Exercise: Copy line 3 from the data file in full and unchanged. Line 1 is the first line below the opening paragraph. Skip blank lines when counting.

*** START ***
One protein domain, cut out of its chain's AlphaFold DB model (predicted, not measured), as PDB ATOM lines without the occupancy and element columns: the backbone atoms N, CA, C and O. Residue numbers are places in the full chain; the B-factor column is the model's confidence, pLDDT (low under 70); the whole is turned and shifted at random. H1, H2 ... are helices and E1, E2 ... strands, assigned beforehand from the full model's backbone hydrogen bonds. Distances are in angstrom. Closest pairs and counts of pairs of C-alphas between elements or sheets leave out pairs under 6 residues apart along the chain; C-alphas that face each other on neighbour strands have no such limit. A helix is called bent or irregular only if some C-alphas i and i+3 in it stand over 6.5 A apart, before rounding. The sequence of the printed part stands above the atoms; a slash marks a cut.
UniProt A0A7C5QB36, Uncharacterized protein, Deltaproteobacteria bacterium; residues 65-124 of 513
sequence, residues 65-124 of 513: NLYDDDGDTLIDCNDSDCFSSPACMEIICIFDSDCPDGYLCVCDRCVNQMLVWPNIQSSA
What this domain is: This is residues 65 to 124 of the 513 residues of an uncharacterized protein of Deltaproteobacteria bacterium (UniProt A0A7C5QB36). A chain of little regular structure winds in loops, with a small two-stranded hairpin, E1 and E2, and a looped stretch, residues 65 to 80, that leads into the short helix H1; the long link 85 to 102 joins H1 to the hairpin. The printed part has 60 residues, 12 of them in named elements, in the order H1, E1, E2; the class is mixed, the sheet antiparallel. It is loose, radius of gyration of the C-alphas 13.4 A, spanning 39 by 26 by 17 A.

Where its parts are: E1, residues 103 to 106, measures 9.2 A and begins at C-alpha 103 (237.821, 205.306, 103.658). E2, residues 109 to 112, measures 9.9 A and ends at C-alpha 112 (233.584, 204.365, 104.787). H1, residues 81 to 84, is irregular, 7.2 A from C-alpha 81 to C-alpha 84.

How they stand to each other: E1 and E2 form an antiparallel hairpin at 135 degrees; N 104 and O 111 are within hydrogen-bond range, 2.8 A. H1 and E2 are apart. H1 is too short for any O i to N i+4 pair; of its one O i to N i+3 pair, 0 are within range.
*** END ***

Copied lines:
What this domain is: This is residues 65 to 124 of the 513 residues of an uncharacterized protein of Deltaproteobacteria bacterium (UniProt A0A7C5QB36). A chain of little regular structure winds in loops, with a small two-stranded hairpin, E1 and E2, and a looped stretch, residues 65 to 80, that leads into the short helix H1; the long link 85 to 102 joins H1 to the hairpin. The printed part has 60 residues, 12 of them in named elements, in the order H1, E1, E2; the class is mixed, the sheet antiparallel. It is loose, radius of gyration of the C-alphas 13.4 A, spanning 39 by 26 by 17 A.